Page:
PARAMARIBO, Suriname, April 16, CMC – The London-based human rights group, Amnesty International, has sent an open letter to judiciary reminding it of its obligation to uphold human rights law in the trial of President Desi Bouterse and others implicated in the 1982 death of 15 political opponents.
The letter follows the recent approval by the Suriname National Assembly to approve legislation providing
An amnesty to those accused of human rights violations committed during Bouterse’s two previous stints in power, between 1980 and 1991.
The law proposed by Bouterse’s coalition government provides impunity for offences committed “in the context of defence of the state” during the period of Bouterse’s former rule.
In an immediate reaction, Dutch Prime Minister Mark Rutte denounced the passage of the law as “totally unacceptable” and recalled the country’s ambassador. Holland has also said it would suspend aid to the Caribbean Community (CARICOM) country.
In the open letter to the Suriname’s judiciary, Amnesty International said human rights must also be upheld in any other trials that might seek justice in cases of human rights violations committed during the period covered by the amnesty law.
“No historic moment is more critical for a judiciary than when it faces the responsibility of bringing to justice former or current heads of State. It is in these moments that the principle of separation of powers, which are generally enshrined in Constitutions, and of independence is subject to maximum pressure. “There is no country in the world where such a critical moment has been resolved with ease,” Amnesty International said, adding “the problems faced by former prime minister Berlusconi in Italy are well known, as are those faced in the past by former president Augusto Pinochet in Chile and in the United Kingdom, and President Nixon who was forced to resign but who was never put on trial.
“In some countries, this critical moment has not even arrived due to the complete submission of the Judiciary to the Executive, as in the case of Sudan, whose president is the subject of an arrest warrant issued by the International Criminal Court,” the international human rights group said.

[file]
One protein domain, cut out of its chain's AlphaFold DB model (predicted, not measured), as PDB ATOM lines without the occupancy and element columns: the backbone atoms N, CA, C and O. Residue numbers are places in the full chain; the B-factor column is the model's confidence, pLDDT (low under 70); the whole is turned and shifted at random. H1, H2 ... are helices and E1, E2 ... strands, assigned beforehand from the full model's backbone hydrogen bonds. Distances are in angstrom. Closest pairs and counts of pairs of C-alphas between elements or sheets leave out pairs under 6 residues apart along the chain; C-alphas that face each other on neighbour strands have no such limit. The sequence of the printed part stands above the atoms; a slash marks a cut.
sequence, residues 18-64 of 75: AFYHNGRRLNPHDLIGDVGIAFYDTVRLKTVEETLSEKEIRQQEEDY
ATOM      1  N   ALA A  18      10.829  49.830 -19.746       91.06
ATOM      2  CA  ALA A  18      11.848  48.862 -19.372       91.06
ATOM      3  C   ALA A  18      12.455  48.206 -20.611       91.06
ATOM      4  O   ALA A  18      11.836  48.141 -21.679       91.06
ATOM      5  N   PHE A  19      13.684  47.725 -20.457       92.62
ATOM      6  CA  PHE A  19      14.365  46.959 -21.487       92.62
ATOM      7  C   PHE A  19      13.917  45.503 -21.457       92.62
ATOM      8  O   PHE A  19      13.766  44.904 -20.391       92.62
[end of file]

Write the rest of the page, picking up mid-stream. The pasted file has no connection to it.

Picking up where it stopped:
Amnesty International said that the justice system in Suriname is currently living through “one of these critical moments in which its independence is being subjected to pressure by the current President’s barely disguised attempt to escape justice for his alleged participation in the murder in December 1982 of 15 opponents of the military regime which he himself then headed.
“But it is not just the independence of the Surinamese judiciary which is at stake as it interprets the recently approved Amnesty Law, but also its role as guarantor of the interpretation and correct application of the international treaties to which Suriname is party.”
It said that the Executive, with the aid of the legislature, can try to block and momentarily stop the inexorable advance of justice against impunity in the Americas through amnesty laws.
“It is therefore up to the judiciary to exercise its historical responsibility to preserve the rule of law in which all persons are equal before the law, no one can place themselves above the law, and no one can create legislation in order to remain above the law.
“If the judiciary, the last bastion of the rule of law, endorses a law which is profoundly illegal with regard to international law – the supremacy of which Suriname must respect – and profoundly immoral and politically cynical, all the people of Suriname will therefore suffer the consequences.
“However, we are confident that the judiciary, faced with this historic opportunity of preserving the rule of law in Suriname, will act with independence and impartiality and will ignore the Amnesty Law,” Amnesty International said, adding “it should be noted that one by one, amnesties have been declared null and void in the Americas and those who have passed them or benefited from them have been brought to justice or have been discredited in the face of their citizens.”